By Dolores Eyler
She got national recognition as a teenager, and she has done it again. Kirsten Jordan first won acclaim as a Rye High School senior when she charged her way into the record books as New York and National 1-mile Race-Walking Champion.
Now 37, Jordan hasn’t lost a step. She’s the first female real estate broker to be cast on Bravo’s “Million Dollar Listing, New York”. The 16-episode show, which airs Thursday nights at 9, premiered May 6.
The producers approached her in 2019, and she started filming in January of last year. At work, and on air, she is known as KJ.
Jordan joins a cast of four men, all fellow high-profile New York City brokers, dealing in millions of dollars of real estate every year. Jordan, now in her 12th year in the field, has brokered more than a half billion dollars in sales. Her clients have included Jessica Chastain, members of the Rockefeller family, and celebrity interior designer Carolyn Pressly.
On the first show, a fellow agent admiringly called Jordan a “shark”.
“I don’t mind,” she said. “The objective is to have a thriving business. You do what you have to do. We are shown as super competitive, but it is all in good fun. I have known all the cast members in some capacity for several years.”
The show is shot a couple of hours at a time, here and there. “It covers our real lives, it isn’t scripted,” Jordan explained.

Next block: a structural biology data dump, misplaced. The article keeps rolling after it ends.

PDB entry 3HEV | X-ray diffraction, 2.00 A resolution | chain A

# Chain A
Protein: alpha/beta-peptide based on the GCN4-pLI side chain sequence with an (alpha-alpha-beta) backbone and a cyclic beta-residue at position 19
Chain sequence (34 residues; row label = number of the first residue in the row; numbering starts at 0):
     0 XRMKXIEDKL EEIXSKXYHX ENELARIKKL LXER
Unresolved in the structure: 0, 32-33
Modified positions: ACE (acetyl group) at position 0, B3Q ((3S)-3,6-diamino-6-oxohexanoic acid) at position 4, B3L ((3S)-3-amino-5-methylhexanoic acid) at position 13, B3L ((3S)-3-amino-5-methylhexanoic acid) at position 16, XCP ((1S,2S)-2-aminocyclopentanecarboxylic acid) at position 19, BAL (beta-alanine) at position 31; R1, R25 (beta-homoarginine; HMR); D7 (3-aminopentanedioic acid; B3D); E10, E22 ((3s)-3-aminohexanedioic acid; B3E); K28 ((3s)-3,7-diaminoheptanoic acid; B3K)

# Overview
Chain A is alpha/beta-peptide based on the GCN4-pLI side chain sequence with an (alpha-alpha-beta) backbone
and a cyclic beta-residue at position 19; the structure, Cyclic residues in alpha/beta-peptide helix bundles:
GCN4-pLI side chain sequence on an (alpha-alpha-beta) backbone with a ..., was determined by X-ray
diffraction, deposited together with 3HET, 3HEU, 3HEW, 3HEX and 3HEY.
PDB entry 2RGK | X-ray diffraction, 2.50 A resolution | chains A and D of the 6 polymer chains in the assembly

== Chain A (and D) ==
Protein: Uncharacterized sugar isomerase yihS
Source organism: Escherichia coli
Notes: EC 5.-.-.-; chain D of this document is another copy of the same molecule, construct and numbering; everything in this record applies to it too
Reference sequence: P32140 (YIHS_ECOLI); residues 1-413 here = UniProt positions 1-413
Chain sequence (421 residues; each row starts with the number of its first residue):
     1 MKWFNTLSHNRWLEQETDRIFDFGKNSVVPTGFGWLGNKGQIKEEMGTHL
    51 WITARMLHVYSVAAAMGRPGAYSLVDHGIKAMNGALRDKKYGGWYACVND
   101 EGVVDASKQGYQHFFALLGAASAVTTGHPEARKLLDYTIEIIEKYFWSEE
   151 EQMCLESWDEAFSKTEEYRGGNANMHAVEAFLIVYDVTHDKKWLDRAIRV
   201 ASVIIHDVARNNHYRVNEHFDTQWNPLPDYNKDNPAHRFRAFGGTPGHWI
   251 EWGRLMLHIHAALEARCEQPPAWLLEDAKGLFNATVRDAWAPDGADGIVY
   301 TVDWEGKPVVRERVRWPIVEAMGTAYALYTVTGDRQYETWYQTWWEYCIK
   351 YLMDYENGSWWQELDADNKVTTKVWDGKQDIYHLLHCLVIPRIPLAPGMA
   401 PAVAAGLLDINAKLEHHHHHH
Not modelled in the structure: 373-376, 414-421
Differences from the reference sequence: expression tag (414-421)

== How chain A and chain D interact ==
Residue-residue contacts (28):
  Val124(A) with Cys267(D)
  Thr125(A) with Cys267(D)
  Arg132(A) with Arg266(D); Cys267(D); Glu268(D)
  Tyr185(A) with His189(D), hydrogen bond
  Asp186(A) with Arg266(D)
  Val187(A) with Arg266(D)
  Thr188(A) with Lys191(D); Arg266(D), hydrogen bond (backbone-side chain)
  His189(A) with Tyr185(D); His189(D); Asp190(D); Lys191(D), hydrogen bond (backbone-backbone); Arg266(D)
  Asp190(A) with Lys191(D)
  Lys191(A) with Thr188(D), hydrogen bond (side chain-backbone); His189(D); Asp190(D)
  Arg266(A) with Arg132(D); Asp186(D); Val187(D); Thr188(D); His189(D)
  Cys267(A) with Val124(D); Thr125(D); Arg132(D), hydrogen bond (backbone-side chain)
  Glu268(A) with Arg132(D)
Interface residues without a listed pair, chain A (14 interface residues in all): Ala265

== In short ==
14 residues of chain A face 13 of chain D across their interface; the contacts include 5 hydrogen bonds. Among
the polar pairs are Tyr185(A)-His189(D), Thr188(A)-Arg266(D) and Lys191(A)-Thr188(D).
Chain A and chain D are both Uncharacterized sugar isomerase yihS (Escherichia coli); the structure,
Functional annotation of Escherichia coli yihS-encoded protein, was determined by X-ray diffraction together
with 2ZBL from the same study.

So, while filming the show, Jordan, married and the mother of three, continues running her thriving business. She recently rejoined Douglas Elliman Real Estate, and last year formed a six-person team, which includes her husband, Stefano Farsura, a New York City developer. She would love for him to be a full-time member, but for now, she appreciates his advice, while he continues his own successful business.
Jordan deals with rentals as well as sales, and they are not all worth millions of dollars. “This is a volume business,” she said, “so you don’t just do high-end.”
How many hours a week does Jordan work? “It would be better to ask me how many hours I don’t work,” she replied. Model-thin, she gets up daily at 5 a.m. to work out at home or go running or race-walking in parks near her West Side apartment.
Jordan, a born athlete, said, “I look at my job as a sport. The better you get, the more you push yourself.”